Wednesday 17 January 2018

Kildare captain O'Neill slams early start to Christy Ring defence

Kildare hurler Eanna O'Neill
Kildare hurler Eanna O'Neill
Cliona Foley

Cliona Foley

Given the decline in their football fortunes recently the current joke locally is: What do you call a Kildare player who has won All-Ireland and National League medals in the past 12 months?

The answer? A hurler.

Kildare bounced back from relegation last year to win the Christy Ring and have since won six from six to win Division 2B, securing promotion and beating Meath in the final.

They are captained by Eanna O'Neill, 24, a strength and conditioning student at Limerick IT (based on their Thurles campus) who has rubbed shoulders with hurlers of all hues.

O'Neill has played in an LIT Fitzgibbon Cup team that included Tony Kelly and was managed by Davy Fitzgerald, a man, he says, who didn't care where you were from as long as you could do the business on the field.

Kildare and 19 other counties - including last year's beaten Christy Ring finalists Kerry, who have since beaten Antrim to earn a place in Division 1B next year - have an early championship start this Saturday.

Kildare start their title defence with a tricky trip to London and one boost for those vying for the Ring, Rackard and Meagher Cups is that TG4 will show all three finals for the first time next month.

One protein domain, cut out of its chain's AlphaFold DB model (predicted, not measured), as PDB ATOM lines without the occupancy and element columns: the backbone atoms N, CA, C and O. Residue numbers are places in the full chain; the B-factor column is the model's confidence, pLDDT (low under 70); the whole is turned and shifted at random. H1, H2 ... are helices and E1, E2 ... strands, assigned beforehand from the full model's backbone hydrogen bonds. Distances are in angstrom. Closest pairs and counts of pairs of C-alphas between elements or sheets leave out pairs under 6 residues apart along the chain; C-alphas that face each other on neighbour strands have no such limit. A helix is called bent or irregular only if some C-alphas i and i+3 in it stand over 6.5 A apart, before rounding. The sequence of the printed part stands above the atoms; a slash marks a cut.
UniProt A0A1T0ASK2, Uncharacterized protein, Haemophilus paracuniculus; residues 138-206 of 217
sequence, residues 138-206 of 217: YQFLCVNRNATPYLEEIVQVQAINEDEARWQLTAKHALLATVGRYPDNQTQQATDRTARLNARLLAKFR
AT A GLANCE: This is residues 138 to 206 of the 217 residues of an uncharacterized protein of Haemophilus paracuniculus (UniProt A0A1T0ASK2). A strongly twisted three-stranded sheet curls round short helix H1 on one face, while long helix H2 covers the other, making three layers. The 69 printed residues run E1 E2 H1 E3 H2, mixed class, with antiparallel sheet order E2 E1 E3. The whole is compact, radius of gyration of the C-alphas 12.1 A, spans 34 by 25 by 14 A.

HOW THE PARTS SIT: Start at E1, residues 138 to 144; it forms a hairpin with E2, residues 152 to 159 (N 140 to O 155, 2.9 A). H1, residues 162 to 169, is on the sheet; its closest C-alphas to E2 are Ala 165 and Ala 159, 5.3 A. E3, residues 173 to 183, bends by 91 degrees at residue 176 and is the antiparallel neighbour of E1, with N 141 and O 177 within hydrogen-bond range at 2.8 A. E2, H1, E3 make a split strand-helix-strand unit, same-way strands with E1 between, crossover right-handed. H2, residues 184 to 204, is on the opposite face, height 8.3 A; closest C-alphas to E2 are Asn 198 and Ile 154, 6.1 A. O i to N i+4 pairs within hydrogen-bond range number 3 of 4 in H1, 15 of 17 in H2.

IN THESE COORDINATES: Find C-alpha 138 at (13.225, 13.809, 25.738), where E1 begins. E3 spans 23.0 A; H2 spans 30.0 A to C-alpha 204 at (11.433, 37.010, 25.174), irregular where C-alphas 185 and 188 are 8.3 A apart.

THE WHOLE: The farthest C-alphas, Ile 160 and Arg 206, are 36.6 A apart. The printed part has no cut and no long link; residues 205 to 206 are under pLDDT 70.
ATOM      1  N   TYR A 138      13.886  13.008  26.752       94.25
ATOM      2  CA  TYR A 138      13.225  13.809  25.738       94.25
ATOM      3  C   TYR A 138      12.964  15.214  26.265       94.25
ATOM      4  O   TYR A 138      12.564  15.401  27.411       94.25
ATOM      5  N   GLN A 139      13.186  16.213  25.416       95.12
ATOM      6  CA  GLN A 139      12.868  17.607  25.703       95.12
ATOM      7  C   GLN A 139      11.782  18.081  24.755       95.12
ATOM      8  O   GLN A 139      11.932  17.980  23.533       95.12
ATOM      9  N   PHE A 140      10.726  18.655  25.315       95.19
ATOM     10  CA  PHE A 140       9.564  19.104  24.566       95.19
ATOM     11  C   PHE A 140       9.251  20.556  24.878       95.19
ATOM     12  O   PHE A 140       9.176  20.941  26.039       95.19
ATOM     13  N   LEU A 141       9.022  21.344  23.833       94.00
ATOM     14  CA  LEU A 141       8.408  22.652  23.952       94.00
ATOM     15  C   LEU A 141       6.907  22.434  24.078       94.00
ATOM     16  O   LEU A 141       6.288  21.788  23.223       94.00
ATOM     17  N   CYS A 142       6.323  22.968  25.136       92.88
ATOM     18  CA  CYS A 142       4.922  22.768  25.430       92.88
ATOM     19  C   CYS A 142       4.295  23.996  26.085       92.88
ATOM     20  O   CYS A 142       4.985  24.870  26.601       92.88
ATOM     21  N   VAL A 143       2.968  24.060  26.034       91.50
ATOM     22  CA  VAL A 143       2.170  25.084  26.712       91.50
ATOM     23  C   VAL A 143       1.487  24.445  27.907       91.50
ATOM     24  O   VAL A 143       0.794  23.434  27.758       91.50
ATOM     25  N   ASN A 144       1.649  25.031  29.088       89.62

Yet it still feels like their competitions are rushed through before the main event starts.

Four rounds will take place over the next four weekends before a week's break ahead of the finals on June 6 and they're not the only ones with a hectic schedule. The first round of Leinster's round-robin preliminary group also takes place this Sunday, at the exact same time as the Allianz HL Division 1 final is live on TV.

Last summer, a week after winning their trophy, Kildare had to play Westmeath for a place in Leinster's round robin this season.

"That came as an awful disappointment," admits the Coill Dubh wing-back.

"We thought the GAA might have re-fixed it or had a look at it. To ask boys to play six weeks in a row is an awful toll on the body.

"We had to celebrate winning the Christy Ring because if we held it off to a week later and lost we'd have had nothing worth celebrating, we'd have been on a downer," he explained. "It was also down in Westmeath so we were fighting an uphill battle from the start."

That play-off, at least, has been scrapped. This year's Christy Ring winners will automatically join Leinster in 2016, a major carrot for the defending champions, but O'Neill, like many colleagues, remains puzzled by the undue haste to get their games out of the way.

"We train the exact same as any other inter-county panel," he stresses. "We set up in October or November, put in all the ground work but then it's all over five or six weeks into the summer, when you're only getting into the good weather, and good ground, for hurling."

Irish Independent

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